Furrow Irrigation in the Early 1900's
(Photo Courtesy of the Kelowna Museum)

In the Black Mountain area in 1904, Rutland Estates commenced intensive development. Water was required for irrigation purposes and was being drawn from Mission Creek. In 1907, the Central Okanagan Land and Orchard Company undertook the subdivision of approximately 1500 acres and constructed a ditch about five (5) miles long to bring water south from Kelowna Creek (Mill Creek).

In 1909, the Belgo Canadian Fruit Land Company commenced development of 6,000 acres of land lying east and southeast of the Rutland Estates and Central Okanagan Lands. To irrigate these lands, the company undertook one of the most ambitious projects in the region. They constructed a ditch 14 miles long from Belgo Creek (then called the North Fork of Mission Creek) to Kelowna. The right-of-way and remains of some of the line remains in-place today.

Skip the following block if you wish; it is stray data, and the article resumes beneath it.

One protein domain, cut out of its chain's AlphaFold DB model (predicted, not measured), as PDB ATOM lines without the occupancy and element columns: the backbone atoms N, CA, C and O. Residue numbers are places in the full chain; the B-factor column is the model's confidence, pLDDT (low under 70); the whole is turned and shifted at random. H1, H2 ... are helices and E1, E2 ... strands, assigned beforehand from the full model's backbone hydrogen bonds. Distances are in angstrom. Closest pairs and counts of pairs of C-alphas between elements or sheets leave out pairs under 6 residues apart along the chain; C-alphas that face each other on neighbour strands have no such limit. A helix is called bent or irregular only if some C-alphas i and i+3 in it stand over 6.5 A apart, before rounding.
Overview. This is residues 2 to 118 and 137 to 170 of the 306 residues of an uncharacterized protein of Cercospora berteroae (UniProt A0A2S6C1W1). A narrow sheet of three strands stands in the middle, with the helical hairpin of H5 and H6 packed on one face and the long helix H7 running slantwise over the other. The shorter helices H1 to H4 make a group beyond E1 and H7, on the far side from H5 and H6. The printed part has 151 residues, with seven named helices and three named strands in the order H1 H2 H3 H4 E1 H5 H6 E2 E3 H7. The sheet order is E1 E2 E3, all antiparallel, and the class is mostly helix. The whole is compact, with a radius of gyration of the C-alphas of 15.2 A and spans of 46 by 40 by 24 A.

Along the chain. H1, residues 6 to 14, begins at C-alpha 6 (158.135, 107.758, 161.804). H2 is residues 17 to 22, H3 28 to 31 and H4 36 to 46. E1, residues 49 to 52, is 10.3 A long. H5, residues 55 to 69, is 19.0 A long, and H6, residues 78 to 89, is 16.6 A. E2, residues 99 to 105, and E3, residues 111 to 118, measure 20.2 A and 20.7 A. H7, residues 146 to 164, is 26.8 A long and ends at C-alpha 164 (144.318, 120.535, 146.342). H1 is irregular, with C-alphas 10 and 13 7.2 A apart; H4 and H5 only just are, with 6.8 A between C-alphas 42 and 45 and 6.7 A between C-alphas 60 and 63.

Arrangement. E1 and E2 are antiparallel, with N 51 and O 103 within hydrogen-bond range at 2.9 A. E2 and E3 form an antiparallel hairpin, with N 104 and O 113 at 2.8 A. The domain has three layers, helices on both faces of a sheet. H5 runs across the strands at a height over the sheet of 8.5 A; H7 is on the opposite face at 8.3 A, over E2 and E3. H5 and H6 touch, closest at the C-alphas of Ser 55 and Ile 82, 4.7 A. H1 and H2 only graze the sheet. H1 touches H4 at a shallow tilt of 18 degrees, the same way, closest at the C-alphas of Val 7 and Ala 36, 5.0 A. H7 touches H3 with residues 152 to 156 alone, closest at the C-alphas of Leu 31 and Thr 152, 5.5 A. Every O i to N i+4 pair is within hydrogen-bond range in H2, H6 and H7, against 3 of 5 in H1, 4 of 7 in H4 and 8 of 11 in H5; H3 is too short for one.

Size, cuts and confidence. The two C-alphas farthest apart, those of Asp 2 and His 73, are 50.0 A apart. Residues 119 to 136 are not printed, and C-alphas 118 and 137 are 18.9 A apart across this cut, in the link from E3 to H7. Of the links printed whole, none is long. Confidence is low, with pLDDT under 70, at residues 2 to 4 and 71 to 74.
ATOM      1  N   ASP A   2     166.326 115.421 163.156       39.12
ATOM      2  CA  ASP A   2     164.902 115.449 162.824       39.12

History 2
  Belgo Flume Construction, 1910
(Photo Courtesy of the Kelowna Museum)

The original irrigation works were generally laid out as open ditch systems. During the period of the First World War, the irrigation works of all three started showing signs of deterioration due mainly to negligence and improper maintenance. It wasn’t until 1914 that the Province first allowed the formation of Public Irrigation Corporations, however with the First World War there was little change in the water supply.